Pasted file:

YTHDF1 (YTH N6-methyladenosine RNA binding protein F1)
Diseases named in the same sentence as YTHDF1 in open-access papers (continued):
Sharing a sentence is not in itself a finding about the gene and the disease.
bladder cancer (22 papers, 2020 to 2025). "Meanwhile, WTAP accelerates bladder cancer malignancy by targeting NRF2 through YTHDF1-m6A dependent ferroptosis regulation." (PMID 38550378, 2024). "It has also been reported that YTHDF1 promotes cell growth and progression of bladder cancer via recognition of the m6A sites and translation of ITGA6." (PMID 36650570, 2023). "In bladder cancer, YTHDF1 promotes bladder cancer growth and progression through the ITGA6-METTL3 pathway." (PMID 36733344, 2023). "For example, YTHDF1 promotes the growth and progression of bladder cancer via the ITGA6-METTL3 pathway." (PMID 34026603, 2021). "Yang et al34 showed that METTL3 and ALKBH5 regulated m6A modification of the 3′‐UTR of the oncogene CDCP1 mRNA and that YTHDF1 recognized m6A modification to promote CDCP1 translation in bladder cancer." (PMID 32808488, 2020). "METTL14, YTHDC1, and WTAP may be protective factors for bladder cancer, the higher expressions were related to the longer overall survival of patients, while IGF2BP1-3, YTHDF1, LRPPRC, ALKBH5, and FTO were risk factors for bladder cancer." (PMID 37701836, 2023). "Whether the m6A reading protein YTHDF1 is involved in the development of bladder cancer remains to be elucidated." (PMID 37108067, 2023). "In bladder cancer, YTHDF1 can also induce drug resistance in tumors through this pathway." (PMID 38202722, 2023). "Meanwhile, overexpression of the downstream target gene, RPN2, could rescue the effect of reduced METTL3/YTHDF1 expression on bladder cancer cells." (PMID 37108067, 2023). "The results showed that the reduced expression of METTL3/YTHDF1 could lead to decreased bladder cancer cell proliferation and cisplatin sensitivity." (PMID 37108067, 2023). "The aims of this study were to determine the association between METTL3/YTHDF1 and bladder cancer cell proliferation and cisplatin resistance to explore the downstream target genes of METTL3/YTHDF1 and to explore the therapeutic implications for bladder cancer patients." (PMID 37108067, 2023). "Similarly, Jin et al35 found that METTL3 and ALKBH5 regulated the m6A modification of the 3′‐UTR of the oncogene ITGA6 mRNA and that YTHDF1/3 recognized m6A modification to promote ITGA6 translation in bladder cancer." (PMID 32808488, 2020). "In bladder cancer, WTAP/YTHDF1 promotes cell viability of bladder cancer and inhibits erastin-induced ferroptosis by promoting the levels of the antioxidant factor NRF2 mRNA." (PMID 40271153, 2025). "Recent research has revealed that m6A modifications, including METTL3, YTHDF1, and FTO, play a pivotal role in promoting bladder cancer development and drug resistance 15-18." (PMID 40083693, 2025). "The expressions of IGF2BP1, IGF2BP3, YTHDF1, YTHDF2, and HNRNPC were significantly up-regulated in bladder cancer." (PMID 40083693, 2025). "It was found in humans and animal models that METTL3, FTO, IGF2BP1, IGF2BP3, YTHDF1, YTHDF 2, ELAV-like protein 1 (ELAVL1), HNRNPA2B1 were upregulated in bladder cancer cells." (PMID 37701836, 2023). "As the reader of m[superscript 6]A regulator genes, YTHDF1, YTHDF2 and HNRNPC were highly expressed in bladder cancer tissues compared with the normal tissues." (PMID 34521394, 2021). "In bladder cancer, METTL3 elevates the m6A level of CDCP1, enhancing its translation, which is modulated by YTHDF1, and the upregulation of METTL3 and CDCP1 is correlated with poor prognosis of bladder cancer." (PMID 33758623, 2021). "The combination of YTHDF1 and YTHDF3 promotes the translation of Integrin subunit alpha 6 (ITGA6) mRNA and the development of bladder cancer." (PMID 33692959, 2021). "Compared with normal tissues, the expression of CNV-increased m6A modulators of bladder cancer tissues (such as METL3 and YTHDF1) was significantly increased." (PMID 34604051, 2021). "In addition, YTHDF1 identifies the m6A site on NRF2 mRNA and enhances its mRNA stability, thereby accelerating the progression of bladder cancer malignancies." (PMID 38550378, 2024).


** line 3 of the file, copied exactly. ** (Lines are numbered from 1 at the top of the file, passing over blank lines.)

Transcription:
Sharing a sentence is not in itself a finding about the gene and the disease.